With Shels leading by the odd goal in eight, Cork then laid siege to the Shels goal, cutting off their food supply, but the Reds fans came to the rescue, tossing packets of Tayto to the weak and weary defenders. In goal, Iggy played like a man possessed, his eyeballs going white and his head swivelling around full circle. Time and time again, he thwarted the Cork forward line, despite his inability to catch a ball. They threw everything at him including the kitchen sink (the ref consulted his rule book and blew for a free out) but still the Reds goal held firm.
And then, in the 89th minute, a rash sausage sandwich sent a Cork forward sprawling and the ref immediately pointed to the penalty spot. At the time, it was somewhere near the centre circle – it was allowed to wander around the pitch as it pleased in those days – but there was a deathly hush among the crowd as the Cork superstar of the day, Jean-Jacques Eejit de Village stepped up to take the penalty.
In the crowd, several thousands of supporters dropped pins and listened to them falling. Curiously, they never made a noise until they hit the floor. Eejit and Iggy faced each other like two gunfighters in the Wild West, narrowing their eyes and spitting loudly into their respective spittoons. Hurriedly the bartender grabbed bottles and stashed them underneath the counter. The piano player stopped playing. Nobody knew what he had been doing there in the first place.
The ref’s whistle sounded and Eejit ran up, his blond locks flowing behind him. He struck the ball sweetly and it seemed that it was destined for the top corner but Iggy Foley, diving in slow motion like Sylvester Stallone in Escape to Victory, launched himself sideways and upwards, sideways and upwards, in a long graceful arc.
Unfortunately, he guessed the wrong way but his momentum carried him into the upright and sent it tumbling, causing the crossbar to collapse, with the result that the previously goal-bound shot sailed harmlessly over. For a second, there was a deathly hush and the crowd erupted, spilling onto the pitch and hurriedly dressing the players in Nazi uniforms before streaming out of the gate.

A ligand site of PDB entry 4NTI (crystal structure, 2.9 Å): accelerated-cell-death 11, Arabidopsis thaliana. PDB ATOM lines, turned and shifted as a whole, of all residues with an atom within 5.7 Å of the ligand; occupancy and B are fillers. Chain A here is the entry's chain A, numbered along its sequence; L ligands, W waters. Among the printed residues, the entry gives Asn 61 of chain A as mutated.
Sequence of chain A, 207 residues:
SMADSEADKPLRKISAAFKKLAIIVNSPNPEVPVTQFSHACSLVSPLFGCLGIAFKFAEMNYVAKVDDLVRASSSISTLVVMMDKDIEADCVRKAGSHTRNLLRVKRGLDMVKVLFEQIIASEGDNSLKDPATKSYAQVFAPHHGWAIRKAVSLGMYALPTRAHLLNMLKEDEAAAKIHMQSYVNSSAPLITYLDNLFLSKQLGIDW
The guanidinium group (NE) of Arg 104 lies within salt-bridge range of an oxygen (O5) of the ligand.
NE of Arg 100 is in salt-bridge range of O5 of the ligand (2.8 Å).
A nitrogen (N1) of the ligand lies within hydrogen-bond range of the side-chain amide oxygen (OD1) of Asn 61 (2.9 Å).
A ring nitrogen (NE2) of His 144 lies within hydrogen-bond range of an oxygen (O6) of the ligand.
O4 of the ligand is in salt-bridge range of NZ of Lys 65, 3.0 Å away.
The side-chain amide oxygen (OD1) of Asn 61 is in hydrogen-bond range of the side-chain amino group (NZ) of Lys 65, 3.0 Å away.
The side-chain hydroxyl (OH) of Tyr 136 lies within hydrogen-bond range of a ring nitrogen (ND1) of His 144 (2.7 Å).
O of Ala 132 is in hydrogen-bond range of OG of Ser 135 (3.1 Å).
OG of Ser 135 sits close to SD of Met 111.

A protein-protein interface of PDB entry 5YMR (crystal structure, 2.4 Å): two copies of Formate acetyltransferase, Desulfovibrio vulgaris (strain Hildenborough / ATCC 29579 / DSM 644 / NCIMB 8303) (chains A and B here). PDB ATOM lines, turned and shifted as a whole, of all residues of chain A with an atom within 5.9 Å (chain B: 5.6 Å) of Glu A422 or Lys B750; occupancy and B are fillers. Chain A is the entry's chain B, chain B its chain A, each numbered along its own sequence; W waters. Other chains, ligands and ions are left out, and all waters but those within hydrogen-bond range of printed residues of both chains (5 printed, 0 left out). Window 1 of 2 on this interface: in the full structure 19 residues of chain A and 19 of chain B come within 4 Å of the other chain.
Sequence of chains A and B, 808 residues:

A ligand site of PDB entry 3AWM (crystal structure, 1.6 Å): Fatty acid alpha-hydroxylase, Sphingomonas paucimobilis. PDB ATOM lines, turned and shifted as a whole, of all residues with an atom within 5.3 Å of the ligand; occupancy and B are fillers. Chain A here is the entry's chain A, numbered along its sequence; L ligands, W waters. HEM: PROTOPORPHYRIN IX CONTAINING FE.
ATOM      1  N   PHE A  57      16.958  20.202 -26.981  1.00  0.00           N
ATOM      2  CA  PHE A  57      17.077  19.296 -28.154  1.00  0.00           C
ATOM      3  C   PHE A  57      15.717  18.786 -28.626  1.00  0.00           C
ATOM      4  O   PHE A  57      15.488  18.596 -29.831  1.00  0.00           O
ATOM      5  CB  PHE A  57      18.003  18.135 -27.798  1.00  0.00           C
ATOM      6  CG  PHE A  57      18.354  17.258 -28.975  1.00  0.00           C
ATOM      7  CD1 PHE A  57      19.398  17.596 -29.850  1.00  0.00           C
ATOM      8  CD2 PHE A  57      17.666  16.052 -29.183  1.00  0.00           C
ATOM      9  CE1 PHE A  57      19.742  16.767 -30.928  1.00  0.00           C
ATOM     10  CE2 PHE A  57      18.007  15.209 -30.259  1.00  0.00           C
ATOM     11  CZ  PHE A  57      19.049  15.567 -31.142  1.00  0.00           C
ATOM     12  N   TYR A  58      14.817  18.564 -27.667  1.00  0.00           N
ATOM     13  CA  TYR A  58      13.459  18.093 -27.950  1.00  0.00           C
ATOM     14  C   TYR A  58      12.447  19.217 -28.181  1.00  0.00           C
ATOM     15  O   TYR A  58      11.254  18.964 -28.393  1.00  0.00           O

There was an enquiry of course but the Pathé newsreels of the day were in black and white, so Iggy’s distinctive kaleidoscope colouring didn’t show up. Jermaine Punchett was given a small fine and flew to Belgium to have his toupee repaired and was soon back in action between the sticks.
And as for Iggy? Some say, he left Ireland shortly afterwards and was washed overboard by a freak wave on the approaches to Valparaiso. Others say he changed his name to Edith Piaf and moved to France to pursue a career in show business.
One thing is for sure, he was probably the greatest Shels goalie that never played for the club.


A flick of the switch and the season’s alight,
We’re caught in the glare of publicity.
Thank God we are back on the circuit tonight,
With Eircom replaced by Airtricity.

Watt a fine mess the close season has wrought,
Though no-one’s been charged with duplicity.
Who was at volt? Well nobody’s been caught
Or is current-ly up for complicity.

We can’t remain static in dark, stormy weather
So what, if this means eccentricity?
AC or DC, we’re in this together,
This game that we love with simplicity.

So socket it to me baby, let’s go hit the town
And escape all this drab domesticity.
Our ohms will be dark as we mosey on down
To savour the crowd’s electricity.

Yes, football is back and sure, who can resistor?
(As I said to my daughter Felicity)
The field is electric; this beautiful vista
Comes courtesy now of Airtricity.

Shels heroes of yesteryear No.1

Harry Mulvey

Harry Mulvey played for Shelbourne for six years between 1903 and 1905 and is best remembered for being ‘that feller on the end with the big moustache’ in old sepia photographs. Curiously, instead of wearing his moustache between his nose and mouth, as was the custom at the time, Mulvey wore it on his chin and would get annoyed if people referred to it as ‘a beard.’
Born into a large working-class Ringsend family (which surprised him, as his parents were very rich and from Tullamore) the left full back soon caught the eye of a number of scouts, until his father complained to the scoutmaster.
At fourteen, he signed apprenticeship terms with Bray Unknowns but couldn’t find his way to their training ground, despite asking directions from everyone he passed. Disillusioned, he considered joining the Navy until he discovered it meant he would have to go to sea.
It was legendary Shels supremo Joe “Joe” Hartigan, who first spotted Mulvey playing for junior league side Bray Even More Unknowns and liked the fearless, never-say-die attitude of the young left back. Indeed, although the wily old manager interviewed him for thirty minutes afterwards, he could still not get him to say the word ‘die.’
At the time, Shelbourne were of course playing in the Free State League (sponsored by the Black and Tans) and Harry Mulvey soon found himself pitting his wits against tricky right wingers from Linfield and Cork Wanderers, though not at the same time. He soon became a firm crowd favourite not just for his skill and bravery, but also for his habit of throwing money into the crowd every time the ball went out for a throw-in.